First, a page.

1. Limited time only! Sign up for a free 30min personal tutor trial with Chegg Tutors
    Dismiss Notice
Dismiss Notice
Join Physics Forums Today!
The friendliest, high quality science and math community on the planet! Everyone who loves science is here!

Homework Help: Supremum & inifimum

  1. Oct 25, 2007 #1
    I am trying to prove the following. I have a solution below. Can you tell if I am on the right track. P.S. I am doing calculus after 14 yrs so I am very rusty and probably sound stupid

    1- Let T be a non-empty subset of R. Assume T is bounded below. Consider the set S = -T = {-t|t is an element of T}. Show that S is bounded above


    a- Let -a= inf(T)
    b- -(-a) is also an element of S (because it is a mapping)
    c- Let b element of S

    And this is where I am getting stuck at.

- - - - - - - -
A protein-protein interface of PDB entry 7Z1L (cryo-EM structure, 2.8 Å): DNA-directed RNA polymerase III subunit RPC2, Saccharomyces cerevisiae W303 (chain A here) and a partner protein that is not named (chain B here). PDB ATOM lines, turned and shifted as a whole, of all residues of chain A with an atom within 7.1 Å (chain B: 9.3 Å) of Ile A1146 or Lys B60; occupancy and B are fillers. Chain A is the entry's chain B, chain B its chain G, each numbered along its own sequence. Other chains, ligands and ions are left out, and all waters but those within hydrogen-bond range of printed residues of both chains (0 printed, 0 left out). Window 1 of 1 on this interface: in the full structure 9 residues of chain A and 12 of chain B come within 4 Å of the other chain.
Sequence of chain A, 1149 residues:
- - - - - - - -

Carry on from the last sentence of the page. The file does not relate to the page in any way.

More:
Intuitively, I know that a > b and it will be the supremum in S but I cannot prove it.


  2. jcsd
  3. Oct 25, 2007 #2
    Don't bother with sups and infs if you are trying to give a general upper bound for -T.

    Take the lower bound of T that is assumed to exist, call it B. We know that B<x for all x inside T. What can you say about -B in relation to -x? Now what is the set -T?
  4. Oct 25, 2007 #3
    If B is the lower bound in T and B<x in T
    then -B>-x in all S (as S=-T which is given).

    Is it this simple.
    So in S, would B not be the least upper bound?

    Thanks Siddharth for help

  5. Oct 25, 2007 #4
    B would be supS IF unless of course B=inf(T), in which case -B would be the least upper bound of S (prove it). But above we only assume that B was a lower bound of T not the GREATEST lower bound of T.
Share this great discussion with others via Reddit, Google+, Twitter, or Facebook